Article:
The paradoxical reality is that the more you focus on other people’s happiness, the more yours grows.
Six Reasons Service is Heart and Soul to Happiness
1. Service forces you out of yourself, away from the mirror, into someone else’s moccasins. Depression, on the other hand, is a broken sort of self-absorption, where your feelings are all-consuming, making it difficult to focus on anything but how you feel.
2. Not only does compassion and love inspire acts of service, acts of service fosters love for those we serve. The more we serve, then, the greater our capacity to love. The greater the love, the greater the potential for happiness.
3. Service to those in need changes long-held perspectives. We see things on the other side of the fence and come to realize that things are not all that bad at home after all, that our grass is green enough. Appreciation and gratitude for our blessings thereby broadens and deepens.
4. Service adds meaning and purpose to life. You sense that you matter, that what you do and how you live is important to others. That makes us feel good about ourselves and happier about the road we’re on.
5. There is something deeply rewarding in helping to make someone’s life better. Their gratitude becomes our inspiration, warming our hearts, adding layers of joy to our happiness.
6. We change and grow. There are many pleasures in life. For me, it’s hiking, swimming, playing guitar, playing soccer with my son, making out with my wife and spending time with my extended family. All these activities make me feel good. But in none them do I feel like I’m a better person than I was before engaging in it.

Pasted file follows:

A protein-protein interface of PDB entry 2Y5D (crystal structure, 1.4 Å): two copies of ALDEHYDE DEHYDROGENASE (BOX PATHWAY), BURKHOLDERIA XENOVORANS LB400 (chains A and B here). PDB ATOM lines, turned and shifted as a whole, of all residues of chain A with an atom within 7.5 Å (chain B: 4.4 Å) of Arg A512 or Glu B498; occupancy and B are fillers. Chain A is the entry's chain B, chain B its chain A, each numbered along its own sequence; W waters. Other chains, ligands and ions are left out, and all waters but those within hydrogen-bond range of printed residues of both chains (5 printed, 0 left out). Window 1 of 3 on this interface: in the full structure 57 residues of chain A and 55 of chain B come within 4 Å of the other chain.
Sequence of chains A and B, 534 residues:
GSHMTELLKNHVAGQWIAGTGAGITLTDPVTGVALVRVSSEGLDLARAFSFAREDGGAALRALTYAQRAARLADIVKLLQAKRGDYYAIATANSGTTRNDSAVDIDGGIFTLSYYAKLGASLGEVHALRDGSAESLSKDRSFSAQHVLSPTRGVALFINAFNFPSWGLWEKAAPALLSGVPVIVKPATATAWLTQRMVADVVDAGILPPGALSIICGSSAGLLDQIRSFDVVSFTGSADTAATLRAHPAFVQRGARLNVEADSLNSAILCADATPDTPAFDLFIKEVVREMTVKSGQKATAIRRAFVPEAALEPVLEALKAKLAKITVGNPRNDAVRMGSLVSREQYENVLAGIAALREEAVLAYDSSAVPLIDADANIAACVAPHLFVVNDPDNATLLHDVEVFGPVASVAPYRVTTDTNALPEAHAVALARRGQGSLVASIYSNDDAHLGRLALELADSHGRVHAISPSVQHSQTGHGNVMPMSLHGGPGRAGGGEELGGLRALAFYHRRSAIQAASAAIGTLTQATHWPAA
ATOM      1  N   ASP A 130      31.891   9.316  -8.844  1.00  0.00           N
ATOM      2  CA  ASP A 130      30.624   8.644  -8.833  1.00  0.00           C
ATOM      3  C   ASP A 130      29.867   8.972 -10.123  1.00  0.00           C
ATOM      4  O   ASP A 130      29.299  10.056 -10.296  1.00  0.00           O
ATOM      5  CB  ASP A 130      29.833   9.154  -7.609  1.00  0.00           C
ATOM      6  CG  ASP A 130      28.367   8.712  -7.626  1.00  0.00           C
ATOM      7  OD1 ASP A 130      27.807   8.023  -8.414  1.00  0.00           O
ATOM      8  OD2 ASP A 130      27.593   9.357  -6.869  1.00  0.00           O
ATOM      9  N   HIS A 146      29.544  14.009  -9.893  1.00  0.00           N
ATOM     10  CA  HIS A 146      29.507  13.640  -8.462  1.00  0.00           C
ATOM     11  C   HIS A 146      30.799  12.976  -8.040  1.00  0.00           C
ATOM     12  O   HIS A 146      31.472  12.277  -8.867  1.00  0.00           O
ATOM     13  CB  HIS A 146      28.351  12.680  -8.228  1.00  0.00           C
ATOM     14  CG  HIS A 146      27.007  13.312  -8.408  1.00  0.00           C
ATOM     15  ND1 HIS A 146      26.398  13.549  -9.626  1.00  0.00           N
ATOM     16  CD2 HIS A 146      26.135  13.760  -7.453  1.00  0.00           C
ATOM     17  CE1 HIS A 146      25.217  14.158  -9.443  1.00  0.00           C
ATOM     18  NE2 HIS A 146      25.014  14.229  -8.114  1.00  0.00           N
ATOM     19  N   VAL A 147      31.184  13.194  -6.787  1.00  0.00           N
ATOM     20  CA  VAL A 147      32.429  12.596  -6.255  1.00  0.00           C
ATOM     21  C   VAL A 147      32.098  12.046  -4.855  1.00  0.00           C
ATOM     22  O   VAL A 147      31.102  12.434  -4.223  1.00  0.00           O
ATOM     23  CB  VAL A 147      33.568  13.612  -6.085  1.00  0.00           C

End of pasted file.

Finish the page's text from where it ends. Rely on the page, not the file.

Service is different. There is a happy afterglow that lingers long after the service has been rendered. We become different, ever so slightly, but ever so meaningfully. We’ve done something good and we know it. We feel it. That affects us in a very special way that leaves us happier because we feel elevated, better, improved somehow.
The Happy 500
If you took a real close look at the happiest people you know, I bet you a buck they would not necessarily be the ones partying the hardest or owning the most toys or living in the swankiest neighborhoods.
If there were a Happy 500 (like there’s a Fortune 500), it would be peopled with those who have come to understand the joys of service, that happiness is the byproduct of a life of giving, serving and loving. Some of the wealthy would certainly be included. But so would others of much more modest means.
Pursuing a cause, throwing yourself into service, lending everything you are to something you believe in and are passionate about provides meaning and hope and purpose and importance and, ultimately, the deepest kind of joy to the happiest kind of life.
A person never stands taller than when in the act of lifting one who has been broken by life to stand again and climb to higher ground.
When we reach out to others, we are often blessed more than the person or people we serve. We feel connected to a larger humanity, part of a Community of Compassion working to solve life’s problems and ease the burdens others bear. We feel elevated, elated, grateful, humbled, moved, loving … and eminently and utterly happier.